Canadian Electrical Wholesaler

 

October 4, 2016

The year 1982 started on a relatively good note for electrical distributors. Sales in the first three months were at generally acceptable levels, due mainly to a carryover from the previous year. Then in the second quarter the bottom fell out of the market and most distributors ended the year with much smaller sales, and even smaller profits than they had experienced in many a year.

Believing that CEDA would soon feel the brunt of the recession, the Board of Directors began a re-examination of the budget in April to see where expenses could be trimmed. They reviewed the practice of holding Board meetings across the country to “show the flag” and realized how expensive this process was. They decided that for the next 18 months all Board meetings would be held in Toronto at reasonably priced hotels near the airport. The President was instructed to review all discretionary expenses in the budget, and wherever possible to reduce them by 10%.

One area where the President was told not to perform fiscal surgery was on the budget for the annual conference. The fees for the conference had been set to cover a full-service program. Accordingly, the Association was committed to provide the program advertised and for which members had paid.

 At the May 1982 Board meeting, having had time to think about their decision to hold all Board meetings in Toronto, the Directors did an about-face. They realized the importance of holding their meetings in various locations so that members would have an opportunity to speak with the Board on their (the members’) home turf. Consequently, the money needed to allow the Board to travel was restored to the budget while at the same time guidelines were laid out for locating Board meetings. Four per year: one each in Quebec and Toronto, one in the host city for the next conference, and one at the decision of the Chairman of the Board.)

The revived Canadian Electrical Council was put under the spotlight. Chairman Robin Ellis reported that they had accomplished little over the last year, very disappointing in view of earlier high hopes that the Council would become an influential voice for the electrical Industry. CEDA decided to withdraw from Council. But the game was not over yet.

The Chairman of the Council put on an intensive lobbying campaign with new Chairman of the Board, Howard Campbell, with the end result that CEDA resumed membership in the council for a trial period of one year, with that membership to be re-evaluated in November 1983.

Electronic Data Interchange (Electronic Mail) was becoming an increasingly visible need, with the Board instructing the Supplier Relations Committee to take a look at the topic. The Supplier Relations Committee felt that the topic was so important that they formed a special sub-committee under Bob Ruddy to do intensive study and report back. (At the time this is being written, the committee is still working diligently and is expected to submit an action report to the Board by late 1984.)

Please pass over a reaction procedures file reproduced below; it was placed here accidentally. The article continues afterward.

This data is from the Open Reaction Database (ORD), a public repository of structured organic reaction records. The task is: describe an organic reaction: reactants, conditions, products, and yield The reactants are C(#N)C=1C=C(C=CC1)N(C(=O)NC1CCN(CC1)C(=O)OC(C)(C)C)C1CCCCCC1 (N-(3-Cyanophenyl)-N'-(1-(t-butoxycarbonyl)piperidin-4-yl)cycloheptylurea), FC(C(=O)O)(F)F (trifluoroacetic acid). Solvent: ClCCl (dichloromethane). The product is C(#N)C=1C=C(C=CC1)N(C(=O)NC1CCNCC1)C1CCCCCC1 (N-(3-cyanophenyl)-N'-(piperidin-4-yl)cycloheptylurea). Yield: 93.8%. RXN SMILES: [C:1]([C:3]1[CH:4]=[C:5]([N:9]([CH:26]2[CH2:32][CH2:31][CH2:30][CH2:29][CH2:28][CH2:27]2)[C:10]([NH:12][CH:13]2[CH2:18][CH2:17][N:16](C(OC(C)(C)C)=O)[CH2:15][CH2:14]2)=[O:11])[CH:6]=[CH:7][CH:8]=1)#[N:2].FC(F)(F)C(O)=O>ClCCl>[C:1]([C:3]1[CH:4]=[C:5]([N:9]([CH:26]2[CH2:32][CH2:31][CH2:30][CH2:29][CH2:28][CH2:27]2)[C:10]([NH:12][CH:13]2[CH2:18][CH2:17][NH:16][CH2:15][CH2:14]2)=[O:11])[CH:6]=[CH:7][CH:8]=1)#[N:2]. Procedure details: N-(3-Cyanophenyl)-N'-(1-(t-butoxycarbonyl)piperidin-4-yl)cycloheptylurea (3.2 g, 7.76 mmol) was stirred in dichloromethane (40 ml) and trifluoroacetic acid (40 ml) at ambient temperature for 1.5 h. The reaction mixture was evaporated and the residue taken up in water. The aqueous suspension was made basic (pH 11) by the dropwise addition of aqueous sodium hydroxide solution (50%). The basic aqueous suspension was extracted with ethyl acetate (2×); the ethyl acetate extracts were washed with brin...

Many members were getting more and more involved with the sale of “electronics,” and thus it was almost inevitable that CEDA should take a look at forming a division with the Association for Electronic Distributors. This suggestion turned out to be very contentious; it was discussed at regional meetings, and the consensus was that there are relatively few similarities between electrical and electronic distributors and therefore CEDA should not move to admit electronic distributors into membership.

Photo courtesy of jarmoluk at Pixabay.

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As part a family company, I have heard my father talking about business ever since I was a little boy. Although it had always interested me, I had never thought I would end up working alongside my father and my uncle in the company my grandfather started a long time ago.

I had been working in sales ever since I was 16 years old in many different markets than the one I was about to enter, but I thought it would be relatively easy to handle. Very quickly I started noticing the challenges of being a 22-year-old sales rep for electrical products entering a world where most of the manufacturers’ agents had been in the business for a long time.

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Laura Dempsey

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Laura Dempsey has been working as an outside sales representative for E.B. Horsman & Son for over 15 years, and is a member of the BCEA U40 network of young professionals. She lives in Langley, BC and is proud of her position and work with E.B. Horsman, particularly as she is the second Dempsey generation to work for the company.

Laura’s mother Shelly has worked at E.B. Horsman for over 25 years, and instilled in Laura a determination to succeed. Laura followed in her mother’s footsteps after witnessing how much her mother enjoyed her work and the people she works with at E.B. Horsman.

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